Texas in Bloom

We just returned from our annual bicycle trek through the Texas Hill Country. I hope to have a more detailed report complete with photos later this week.

I was reminded of just how beautiful this country can be when blessed with a decent amount of rainfall. The 300 miles between Midland and Fredericksburg (we take a slightly longer route than most folks) is defined this year by one color – green – and it’s a sight for sore eyes after so many dry years. More on that later. The Pecos and Llano Rivers were flowing assertively; we arrived in Fredericksburg just a few days after the Pedernales had jumped its banks and created quite a stir.

Something else struck me more than ever before and that’s the sparseness of population in this part of the state. I did some quick computations using the Texas Almanac and a couple of government websites, and came up with these stats:

  • Our 300 mile drive took us through only 8 towns (I’m leaving Midland out of all of these figures). That includes Sheffield, which you can’t even see from the interstate.
  • We passed through only six counties en route. The combined area of those counties is 12,581 square miles, an area which is greater than that of nine states and the District of Columbia.
  • The total population of those six counties, according to the 2000 US Census, is 53,741 (the nine towns we passed contain a total of 21,770 souls).
  • This gives those counties a combined population density of 4.3 people/square mile. (I’m sorry; I have no clever punch line to characterize the third of a statistical person.)
  • By way of contrast, the population density of Texas in total is 64.9. For New York, it’s 381.0; California is 190.8; and Rhode Island’s population density is a whopping 960.3. (Population densities are from the 1990 US Census.)

I realize that many people look at the west Texas landscape and the only adjective that comes to their minds is “desolate.” Nine years out of ten, that may be technically true (even if it’s always debatable from an aesthetic perspective). But, this year…well, it takes a real cynic to miss the beauty of a green Texas. (And I haven’t even started on the wildflowers!)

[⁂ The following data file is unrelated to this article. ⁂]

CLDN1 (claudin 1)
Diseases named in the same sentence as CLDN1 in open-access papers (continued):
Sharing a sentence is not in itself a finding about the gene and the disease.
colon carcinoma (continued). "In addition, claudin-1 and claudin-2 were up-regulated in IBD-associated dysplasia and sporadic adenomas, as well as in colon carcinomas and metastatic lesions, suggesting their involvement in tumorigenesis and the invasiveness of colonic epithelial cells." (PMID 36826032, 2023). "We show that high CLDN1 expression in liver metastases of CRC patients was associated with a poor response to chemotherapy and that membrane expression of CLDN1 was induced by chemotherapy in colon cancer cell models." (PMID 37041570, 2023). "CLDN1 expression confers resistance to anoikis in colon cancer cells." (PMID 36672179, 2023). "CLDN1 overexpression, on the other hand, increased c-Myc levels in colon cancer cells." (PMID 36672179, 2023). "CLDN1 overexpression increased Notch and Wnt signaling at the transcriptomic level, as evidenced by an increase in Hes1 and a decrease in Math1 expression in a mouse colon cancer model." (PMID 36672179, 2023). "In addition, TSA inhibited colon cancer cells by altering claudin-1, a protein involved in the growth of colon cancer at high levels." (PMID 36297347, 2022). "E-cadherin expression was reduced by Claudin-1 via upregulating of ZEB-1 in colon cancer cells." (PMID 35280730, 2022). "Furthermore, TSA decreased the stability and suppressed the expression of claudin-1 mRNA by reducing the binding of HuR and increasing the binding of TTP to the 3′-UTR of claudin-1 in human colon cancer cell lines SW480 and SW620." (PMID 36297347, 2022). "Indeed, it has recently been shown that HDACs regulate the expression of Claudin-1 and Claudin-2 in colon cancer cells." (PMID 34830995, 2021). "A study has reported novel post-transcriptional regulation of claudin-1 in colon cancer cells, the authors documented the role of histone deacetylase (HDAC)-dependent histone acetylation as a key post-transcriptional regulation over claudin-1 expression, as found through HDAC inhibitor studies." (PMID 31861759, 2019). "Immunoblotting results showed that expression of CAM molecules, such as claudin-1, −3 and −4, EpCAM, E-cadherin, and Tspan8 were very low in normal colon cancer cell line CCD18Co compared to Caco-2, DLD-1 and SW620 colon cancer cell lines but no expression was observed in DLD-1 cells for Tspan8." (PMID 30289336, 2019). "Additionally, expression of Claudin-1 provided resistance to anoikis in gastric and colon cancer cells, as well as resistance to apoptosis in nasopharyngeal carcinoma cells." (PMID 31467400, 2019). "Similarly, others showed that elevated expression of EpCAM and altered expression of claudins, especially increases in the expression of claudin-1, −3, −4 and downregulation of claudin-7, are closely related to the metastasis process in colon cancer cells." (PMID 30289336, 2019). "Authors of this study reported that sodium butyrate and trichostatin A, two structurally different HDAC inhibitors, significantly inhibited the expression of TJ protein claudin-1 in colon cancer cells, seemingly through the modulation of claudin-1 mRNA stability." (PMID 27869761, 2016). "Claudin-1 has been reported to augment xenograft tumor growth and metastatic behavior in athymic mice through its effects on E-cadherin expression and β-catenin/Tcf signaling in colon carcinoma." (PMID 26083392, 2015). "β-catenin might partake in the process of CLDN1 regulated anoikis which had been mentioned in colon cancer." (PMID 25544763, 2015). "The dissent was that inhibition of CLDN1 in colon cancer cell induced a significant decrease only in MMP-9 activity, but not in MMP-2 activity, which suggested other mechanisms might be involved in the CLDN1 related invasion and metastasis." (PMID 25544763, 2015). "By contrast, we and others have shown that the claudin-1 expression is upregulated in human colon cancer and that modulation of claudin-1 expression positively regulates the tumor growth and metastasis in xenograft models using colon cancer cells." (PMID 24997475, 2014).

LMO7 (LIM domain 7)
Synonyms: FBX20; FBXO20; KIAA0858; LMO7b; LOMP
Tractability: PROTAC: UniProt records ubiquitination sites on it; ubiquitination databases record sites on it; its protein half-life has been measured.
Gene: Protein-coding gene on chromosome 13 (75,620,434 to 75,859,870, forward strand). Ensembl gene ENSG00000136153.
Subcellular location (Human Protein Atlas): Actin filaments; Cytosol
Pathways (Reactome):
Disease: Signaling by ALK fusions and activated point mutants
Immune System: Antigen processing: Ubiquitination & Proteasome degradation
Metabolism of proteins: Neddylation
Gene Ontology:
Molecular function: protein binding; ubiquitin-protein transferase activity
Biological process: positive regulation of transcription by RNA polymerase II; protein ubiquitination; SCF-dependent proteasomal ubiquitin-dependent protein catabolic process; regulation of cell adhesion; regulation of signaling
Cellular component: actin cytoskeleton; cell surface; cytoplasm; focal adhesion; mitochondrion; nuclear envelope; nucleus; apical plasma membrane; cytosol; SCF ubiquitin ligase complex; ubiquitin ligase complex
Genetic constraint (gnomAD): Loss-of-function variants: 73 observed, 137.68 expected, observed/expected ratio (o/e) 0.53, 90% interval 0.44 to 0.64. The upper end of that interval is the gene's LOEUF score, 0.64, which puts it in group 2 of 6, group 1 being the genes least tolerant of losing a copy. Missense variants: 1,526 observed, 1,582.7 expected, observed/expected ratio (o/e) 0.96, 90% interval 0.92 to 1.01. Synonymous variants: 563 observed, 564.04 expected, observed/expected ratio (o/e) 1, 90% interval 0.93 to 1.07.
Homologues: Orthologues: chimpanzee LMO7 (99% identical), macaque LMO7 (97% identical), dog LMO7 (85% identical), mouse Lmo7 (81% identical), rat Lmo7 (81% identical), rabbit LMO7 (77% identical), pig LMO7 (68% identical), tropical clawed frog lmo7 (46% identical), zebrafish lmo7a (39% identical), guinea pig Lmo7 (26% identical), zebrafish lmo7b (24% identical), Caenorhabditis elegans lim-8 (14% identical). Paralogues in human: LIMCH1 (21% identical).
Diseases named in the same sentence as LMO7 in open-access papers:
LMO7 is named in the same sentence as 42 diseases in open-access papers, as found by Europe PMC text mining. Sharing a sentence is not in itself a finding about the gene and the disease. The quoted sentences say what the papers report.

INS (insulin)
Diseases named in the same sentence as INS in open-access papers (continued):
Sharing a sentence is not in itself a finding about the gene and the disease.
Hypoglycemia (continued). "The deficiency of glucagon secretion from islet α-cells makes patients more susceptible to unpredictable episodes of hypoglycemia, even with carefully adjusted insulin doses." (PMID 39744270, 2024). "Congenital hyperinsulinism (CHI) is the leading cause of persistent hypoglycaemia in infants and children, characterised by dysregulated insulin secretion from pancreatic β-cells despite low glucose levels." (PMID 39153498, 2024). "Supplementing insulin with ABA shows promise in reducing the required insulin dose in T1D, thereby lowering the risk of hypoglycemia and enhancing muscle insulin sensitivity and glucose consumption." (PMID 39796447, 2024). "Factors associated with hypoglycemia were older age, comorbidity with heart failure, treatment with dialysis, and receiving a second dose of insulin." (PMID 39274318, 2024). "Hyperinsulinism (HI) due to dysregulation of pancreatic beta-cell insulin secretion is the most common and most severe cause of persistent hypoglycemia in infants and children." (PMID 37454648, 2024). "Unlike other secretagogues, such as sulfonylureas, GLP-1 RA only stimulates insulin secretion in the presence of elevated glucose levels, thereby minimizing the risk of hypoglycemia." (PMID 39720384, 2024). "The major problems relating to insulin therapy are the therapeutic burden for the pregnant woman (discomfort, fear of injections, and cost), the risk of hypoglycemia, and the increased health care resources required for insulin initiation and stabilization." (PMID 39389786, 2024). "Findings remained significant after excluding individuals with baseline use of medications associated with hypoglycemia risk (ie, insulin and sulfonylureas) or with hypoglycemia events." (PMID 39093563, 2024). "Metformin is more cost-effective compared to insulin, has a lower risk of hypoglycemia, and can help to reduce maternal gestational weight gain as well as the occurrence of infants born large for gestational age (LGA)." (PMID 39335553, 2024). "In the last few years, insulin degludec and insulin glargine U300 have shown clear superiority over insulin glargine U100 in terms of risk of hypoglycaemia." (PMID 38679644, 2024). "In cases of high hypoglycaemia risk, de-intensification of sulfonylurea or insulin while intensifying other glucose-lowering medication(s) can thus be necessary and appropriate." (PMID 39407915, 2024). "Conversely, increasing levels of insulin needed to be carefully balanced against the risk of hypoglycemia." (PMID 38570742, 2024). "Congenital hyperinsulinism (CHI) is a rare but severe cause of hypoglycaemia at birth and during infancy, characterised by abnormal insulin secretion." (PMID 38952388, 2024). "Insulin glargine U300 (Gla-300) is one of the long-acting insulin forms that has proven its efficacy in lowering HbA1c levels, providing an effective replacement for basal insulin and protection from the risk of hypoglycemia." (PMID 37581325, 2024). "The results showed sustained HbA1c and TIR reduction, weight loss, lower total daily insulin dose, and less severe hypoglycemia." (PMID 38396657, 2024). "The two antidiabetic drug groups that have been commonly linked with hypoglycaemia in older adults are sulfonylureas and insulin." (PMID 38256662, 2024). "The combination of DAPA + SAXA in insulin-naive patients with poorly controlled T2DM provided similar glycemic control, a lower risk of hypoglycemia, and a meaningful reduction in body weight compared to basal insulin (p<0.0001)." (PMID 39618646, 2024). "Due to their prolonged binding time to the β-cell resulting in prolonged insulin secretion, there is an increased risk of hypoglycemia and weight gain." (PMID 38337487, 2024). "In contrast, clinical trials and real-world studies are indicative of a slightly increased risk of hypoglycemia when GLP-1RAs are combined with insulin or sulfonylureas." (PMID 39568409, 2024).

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5 comments

  1. Green West Texas? Wish I was there to see it. I was there for the aftermath of the 35″ in San Antonio, but it was just wet not green. Sounds like a great week.

  2. Green indeed. I returned several weeks ago from my annual fishing trip on the Colorado River west of Lampasas. It was beautiful. Although the spring fed waterfalls along the river were not yet as bountiful as I have seen in the past.

  3. You’re living in paradise, Eric! Six counties and you’ve only got half the population of the city I live in. 🙁
    “I realize that many people look at the west Texas landscape and the only adjective that comes to their minds is ‘desolate.’ “
    Which confirms my opinion of many people as philistines in their understanding or appreciation of nature. Sadly, you’re right. That is the only adjective that comes to most people’s minds, even among those who fancy themselves as “environmentalists”.
    Can’t wait for the pics!!!

  4. Six counties and you’ve only got half the population of the city I live in. 🙁
    Judging by your past comments, I sort of anticipated your reaction to these stats.
    I’m working on the photos now…
    Wallace, I suspect that the streams around Lampasas are now gushing. Just about every low-water crossing we encountered was running. That whole area got a bunch of rain last week, and then got hit again last weekend.

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